Bridging Dream Technology With Social Reality

When Pranav Mistry started his exploration about eight years back, he started with an idea.  That idea was to use everyday objects and gestures in the real world and leverage their interaction with the digital world.  In the recently posted video on TED, (Technology, Entertainment, Design) “The Thrilling Potential of Sixth Sense Technology,” Mistry demos several tools and applications that “bridge” the physical world with the digital world.  After watching the nearly 15 minute clip, my first reaction was, “That is super cool!  But, who is going to wear a video camera and projector around their neck all the time?”  Without taking anything away from Mistry’s undeniable genius…let’s be realistic.

From a consumer products standpoint, the future of technology is not going to involve surgically embedding cell phones into our hands like Inspector Gadget and it is certainly not going to have us teleporting from NY to LA, as Star Trek might have you think.  At this point, the future of technology, at least the next big wave as I see it, is the integration of the television and the social web.  Some might argue major mobile development is next, although from what I can see, the mobile revolution is already here.  With the ability to access real web content rather than just the “mobile web,” Android phones that now rival your old laptop, and the three letter word you may have heard some buzz around of late, the “app”, I think the boom has since begun.

Integrating the home entertainment experience with the social web is something many of us thought we would have seen a lot sooner.  Some of us thought Apple TV would lead the way when it began shipping in March of 2007, but even that device hasn’t managed to merge the two platforms. Instead, the Apple TV acts more like a digital hard drive with access to iTunes that happens to also have the ability to play Youtube videos (with keypad scrolling comparable to the the infamous MacBook Wheel – Hoax).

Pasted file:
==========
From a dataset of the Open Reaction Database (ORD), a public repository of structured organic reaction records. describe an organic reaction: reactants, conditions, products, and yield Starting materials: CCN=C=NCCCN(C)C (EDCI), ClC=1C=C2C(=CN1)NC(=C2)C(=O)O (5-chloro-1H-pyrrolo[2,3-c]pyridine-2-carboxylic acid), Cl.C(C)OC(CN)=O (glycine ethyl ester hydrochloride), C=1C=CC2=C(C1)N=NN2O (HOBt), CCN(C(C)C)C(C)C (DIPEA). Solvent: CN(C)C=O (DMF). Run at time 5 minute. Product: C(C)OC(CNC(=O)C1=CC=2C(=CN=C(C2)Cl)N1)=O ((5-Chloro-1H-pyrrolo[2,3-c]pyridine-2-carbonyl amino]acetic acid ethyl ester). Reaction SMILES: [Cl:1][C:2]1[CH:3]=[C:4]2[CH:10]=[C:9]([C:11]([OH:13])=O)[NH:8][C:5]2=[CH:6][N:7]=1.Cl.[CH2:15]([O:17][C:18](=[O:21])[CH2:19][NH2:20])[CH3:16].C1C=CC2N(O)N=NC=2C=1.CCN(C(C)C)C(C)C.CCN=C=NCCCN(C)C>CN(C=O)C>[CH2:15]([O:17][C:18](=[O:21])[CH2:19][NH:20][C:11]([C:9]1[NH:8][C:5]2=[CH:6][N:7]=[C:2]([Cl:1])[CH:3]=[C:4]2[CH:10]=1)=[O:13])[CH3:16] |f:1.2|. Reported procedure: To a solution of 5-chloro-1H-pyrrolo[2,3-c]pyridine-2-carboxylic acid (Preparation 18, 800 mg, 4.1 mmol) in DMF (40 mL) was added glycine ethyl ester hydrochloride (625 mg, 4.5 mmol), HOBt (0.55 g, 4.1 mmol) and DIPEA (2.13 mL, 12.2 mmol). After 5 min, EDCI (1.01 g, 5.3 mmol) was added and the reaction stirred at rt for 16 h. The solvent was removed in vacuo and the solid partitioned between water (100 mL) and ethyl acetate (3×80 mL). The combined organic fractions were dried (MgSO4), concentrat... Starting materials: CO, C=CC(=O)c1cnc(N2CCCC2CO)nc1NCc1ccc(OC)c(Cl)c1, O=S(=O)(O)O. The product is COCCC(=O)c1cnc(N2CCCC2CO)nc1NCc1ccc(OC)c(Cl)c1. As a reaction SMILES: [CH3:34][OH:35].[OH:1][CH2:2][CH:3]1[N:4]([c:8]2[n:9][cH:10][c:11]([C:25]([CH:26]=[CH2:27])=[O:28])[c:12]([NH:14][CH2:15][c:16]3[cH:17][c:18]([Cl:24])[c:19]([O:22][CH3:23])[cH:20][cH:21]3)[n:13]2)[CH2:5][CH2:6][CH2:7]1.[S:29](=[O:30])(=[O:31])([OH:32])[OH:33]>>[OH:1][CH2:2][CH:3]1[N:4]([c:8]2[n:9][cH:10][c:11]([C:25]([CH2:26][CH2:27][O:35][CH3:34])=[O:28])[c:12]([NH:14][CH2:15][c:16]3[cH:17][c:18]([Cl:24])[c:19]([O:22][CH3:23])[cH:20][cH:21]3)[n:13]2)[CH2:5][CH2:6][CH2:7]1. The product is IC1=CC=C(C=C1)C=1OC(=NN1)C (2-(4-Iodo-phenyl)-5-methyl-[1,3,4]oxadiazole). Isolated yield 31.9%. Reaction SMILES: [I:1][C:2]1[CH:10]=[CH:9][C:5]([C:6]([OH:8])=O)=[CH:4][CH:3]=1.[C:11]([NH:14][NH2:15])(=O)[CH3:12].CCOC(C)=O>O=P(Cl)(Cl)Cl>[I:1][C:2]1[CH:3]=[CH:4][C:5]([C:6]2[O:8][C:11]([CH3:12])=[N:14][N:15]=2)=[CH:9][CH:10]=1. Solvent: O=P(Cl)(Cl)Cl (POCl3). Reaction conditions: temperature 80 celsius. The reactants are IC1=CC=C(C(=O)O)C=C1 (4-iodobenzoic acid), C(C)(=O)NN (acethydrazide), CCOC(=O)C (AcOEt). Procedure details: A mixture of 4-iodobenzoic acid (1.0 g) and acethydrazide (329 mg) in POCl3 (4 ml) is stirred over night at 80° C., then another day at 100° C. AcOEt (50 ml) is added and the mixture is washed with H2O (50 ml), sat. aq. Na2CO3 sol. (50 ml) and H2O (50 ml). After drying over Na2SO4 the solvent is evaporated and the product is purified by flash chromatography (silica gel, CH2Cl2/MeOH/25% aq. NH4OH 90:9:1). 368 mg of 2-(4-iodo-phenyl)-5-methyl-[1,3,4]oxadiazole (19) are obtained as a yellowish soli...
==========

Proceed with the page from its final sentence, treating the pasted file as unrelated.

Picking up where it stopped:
According to Steve Rubel of Forbes.com: “The New York Times recently reported Twitter will soon become one of its top 10 traffic drivers and that Facebook alone grabs 25% of the entire Web’s page views.”  So it is clear that when people are online they are overwhelmingly engaging on a social platform.  That all being said and according to Mr. Rubel, “To date, however, social networking has largely remained a two-foot experience. We engage using our PCs or, increasingly, via mobile devices.”  Both Mr. Rubel and I adamantly agree, that’s all about to change.

Having recently tossed my Time Warner cable aside for the cheaper, faster and “IP” driven Verizon Fios, I can tell you that our hopes and dreams (for us geeks at least) are not far off.  Just this past July, Verizon Fios integrated Facebook and Twitter into their set top box functionality.  As I sat on my couch after the installation I was finally able to enjoy my wide screen HDTV in ways I had only dreamed (again, for us geeks at least).  Accessing the widgets menu I was able to link into facebook and twitter checking out friends latest albums and even up to date tweets relative to the content I was actually watching.

The integration of TV and the social web is here, and it’s only a matter of time before someone turns the TV into an open source platform.  I wonder if Fios is developing their TV version of the iTunes App store, I can tell you this for sure…first one who does, wins big!

If you’re a brand, here are a few things to consider as these technologies merge closer and closer. With on-demand, DVR and now social network interaction, there’s more to “do” than ever when sitting in front of the TV (and it’s all in the consumer’s control).  Without as much opportunity to “interrupt” a user experience, how can YOU become the “content” that the consumer tunes into?

Also, we’ve all been familar with the term “three screens” for some time now.  Given my comments above, and the convergence of tv and web, how might you be able to leverage the 3rd screen in such ways that may enhance and compliment the first two?  Here’s a recently released iPhone app that’s headed in the right direction: RedEye

Verizon, Time Warner, Comcast, RCN, Cablevision, DirectTV: these guys currently own the hardware inside all of your consumers’ homes.  Today, they also control the software (essentially, the content) inside the hardware.  Who’s going to offer them the best deal?  Hope you are ready to negotiate.

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